LONDON: Britain announced the end of a bloody offensive against the Taliban in Afghanistan, as a poll showed Tuesday that most Britons think military operations there are “unwinable.”

Prime Minister Gordon Brown praised the “heroic” efforts of British forces in the southern Helmand province, where the troop death toll has surged since the assault was launched late last month.

Brown claimed success in Operation Panther’s Claw in the province, as officials announced the end of the first phase of the offensive, with troops now focusing on holding ground and then bringing development to the province.

“The efforts of our troops in Helmand have been nothing short of heroic,” Brown said. “There has been a tragic human cost. But this has not been in vain.

The comments Monday came as two British soldiers were killed in the region, taking the death toll since operations began in Afghanistan in late 2001 to 191, higher than the number in Iraq.

The surge in troop deaths has sparked a political row over proper resources for troops, with Brown forced to defend Britain’s strategy in Afghanistan, following calls for more equipment and boosted soldier numbers.

According to a poll in the Independent newspaper Tuesday, more than half of Britons now think military operations in Afghanistan are “unwinnable” and want troops should be withdrawn immediately.

Fifty eight percent see the offensive against the Taliban as a lost cause. Only 31 percent disagree, according to the poll conducted for the newspaper between July 24 and 26.

Fifty-two percent of the 1,008 Britons polled want the troops out while 43 percent want them to stay put.

Britain has around 9,150 troops in Afghanistan, the vast majority fighting Taliban militants in troubled Helmand.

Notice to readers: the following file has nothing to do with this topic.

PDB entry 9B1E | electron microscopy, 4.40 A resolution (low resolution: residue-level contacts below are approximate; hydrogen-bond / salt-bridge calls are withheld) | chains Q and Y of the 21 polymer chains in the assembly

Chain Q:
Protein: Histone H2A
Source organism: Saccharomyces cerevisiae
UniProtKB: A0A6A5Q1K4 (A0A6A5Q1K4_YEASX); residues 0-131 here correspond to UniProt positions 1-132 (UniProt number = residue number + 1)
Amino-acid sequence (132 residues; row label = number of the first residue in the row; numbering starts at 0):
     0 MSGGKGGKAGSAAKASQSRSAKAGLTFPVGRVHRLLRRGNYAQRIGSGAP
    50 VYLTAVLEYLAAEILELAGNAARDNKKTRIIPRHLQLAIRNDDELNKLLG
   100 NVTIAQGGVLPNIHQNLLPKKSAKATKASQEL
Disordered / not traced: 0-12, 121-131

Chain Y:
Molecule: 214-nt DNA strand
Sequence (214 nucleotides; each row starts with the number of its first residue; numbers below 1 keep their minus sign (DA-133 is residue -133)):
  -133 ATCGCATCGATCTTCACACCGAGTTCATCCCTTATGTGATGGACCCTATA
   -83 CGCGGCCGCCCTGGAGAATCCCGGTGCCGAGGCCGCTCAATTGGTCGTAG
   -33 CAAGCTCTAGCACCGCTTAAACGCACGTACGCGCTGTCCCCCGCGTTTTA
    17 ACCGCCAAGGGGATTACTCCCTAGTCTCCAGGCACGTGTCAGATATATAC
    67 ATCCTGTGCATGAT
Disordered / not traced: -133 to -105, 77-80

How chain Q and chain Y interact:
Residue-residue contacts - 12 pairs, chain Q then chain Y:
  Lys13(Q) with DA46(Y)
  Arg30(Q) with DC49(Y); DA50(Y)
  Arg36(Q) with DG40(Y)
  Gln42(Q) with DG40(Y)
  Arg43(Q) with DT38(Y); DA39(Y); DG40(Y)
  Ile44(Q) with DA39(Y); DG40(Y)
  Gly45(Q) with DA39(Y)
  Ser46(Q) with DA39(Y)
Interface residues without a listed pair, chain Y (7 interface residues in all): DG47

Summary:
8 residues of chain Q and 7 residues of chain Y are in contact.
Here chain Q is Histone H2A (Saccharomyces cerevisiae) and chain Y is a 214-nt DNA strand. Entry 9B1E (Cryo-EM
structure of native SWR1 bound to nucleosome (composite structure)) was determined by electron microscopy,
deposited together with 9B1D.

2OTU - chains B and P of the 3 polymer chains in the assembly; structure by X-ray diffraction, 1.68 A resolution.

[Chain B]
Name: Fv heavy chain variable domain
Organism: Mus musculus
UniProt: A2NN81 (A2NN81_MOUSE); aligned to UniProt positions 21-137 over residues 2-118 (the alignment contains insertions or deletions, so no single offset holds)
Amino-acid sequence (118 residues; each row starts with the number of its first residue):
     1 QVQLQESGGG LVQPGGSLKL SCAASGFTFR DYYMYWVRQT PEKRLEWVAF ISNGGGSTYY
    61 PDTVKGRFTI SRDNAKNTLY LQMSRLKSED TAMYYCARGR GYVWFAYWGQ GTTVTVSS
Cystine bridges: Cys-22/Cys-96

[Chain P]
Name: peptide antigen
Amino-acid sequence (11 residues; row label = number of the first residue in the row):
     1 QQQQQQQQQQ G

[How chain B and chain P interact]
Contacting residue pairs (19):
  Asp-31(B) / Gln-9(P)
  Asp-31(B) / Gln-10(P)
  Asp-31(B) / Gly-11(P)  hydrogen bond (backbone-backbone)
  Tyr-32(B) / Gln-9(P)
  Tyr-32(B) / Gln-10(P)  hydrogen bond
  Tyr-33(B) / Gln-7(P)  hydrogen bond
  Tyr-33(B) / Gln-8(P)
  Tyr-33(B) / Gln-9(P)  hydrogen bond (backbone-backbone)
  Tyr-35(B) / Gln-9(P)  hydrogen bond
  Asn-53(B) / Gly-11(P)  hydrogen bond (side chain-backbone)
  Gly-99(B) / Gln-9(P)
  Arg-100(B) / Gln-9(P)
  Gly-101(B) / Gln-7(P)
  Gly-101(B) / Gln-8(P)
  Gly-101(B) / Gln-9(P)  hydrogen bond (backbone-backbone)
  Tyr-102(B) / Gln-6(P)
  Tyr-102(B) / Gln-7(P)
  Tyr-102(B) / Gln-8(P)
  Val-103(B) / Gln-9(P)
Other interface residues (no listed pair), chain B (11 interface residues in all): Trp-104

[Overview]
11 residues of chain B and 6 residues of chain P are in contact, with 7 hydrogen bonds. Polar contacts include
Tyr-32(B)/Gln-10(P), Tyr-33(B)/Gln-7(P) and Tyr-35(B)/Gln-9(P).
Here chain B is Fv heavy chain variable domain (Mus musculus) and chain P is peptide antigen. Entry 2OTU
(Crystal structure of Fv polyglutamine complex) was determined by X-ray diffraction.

Foreign Secretary David Miliband on Monday sought to reassure his compatriots about British operations and urged NATO allies to carry more of the burden.

“The biggest shift must now be towards the Afghan state taking more responsibility,” Miliband said in a speech at the NATO headquarters in Brussels, aimed mainly at the British public.

He also warned Afghan leaders that their next government must do more to defeat the Taliban and drive a wedge between the insurgents.

The British military insisted Monday that the first phase of Panther’s Claw was a success, with 3,000 British-led troops inflicting heavy losses on the Taliban since the operation was launched in late June.

“What we have achieved here is significant and I am absolutely certain that the operation has been a success,” Brigadier Tim Radford, commander of Task Force Helmand, said from the province.

There are about 90,000 foreign troops in Afghanistan helping local forces stabilize Afghanistan, with thousands most recently deployed to the south to try and secure the restive area ahead of presidential polls on August 20.

The August 20 vote, a key test of US and NATO-backed efforts to install democracy in Afghanistan after decades of war and conflict, will be only the second time that Afghans elect a president.

President Hamid Karzai is favourite to win a second term, but has come under fire from his rivals in the election for not doing more to improve security in the country since he assumed office after the 2001 fall of the Taliban.

On Sunday, one of Karzai’s vice president candidates Mohammed Qasim Fahim escaped unscathed after a gun and rocket attack hit his convoy in the northern province of Kunduz, the latest in a surge in militant violence.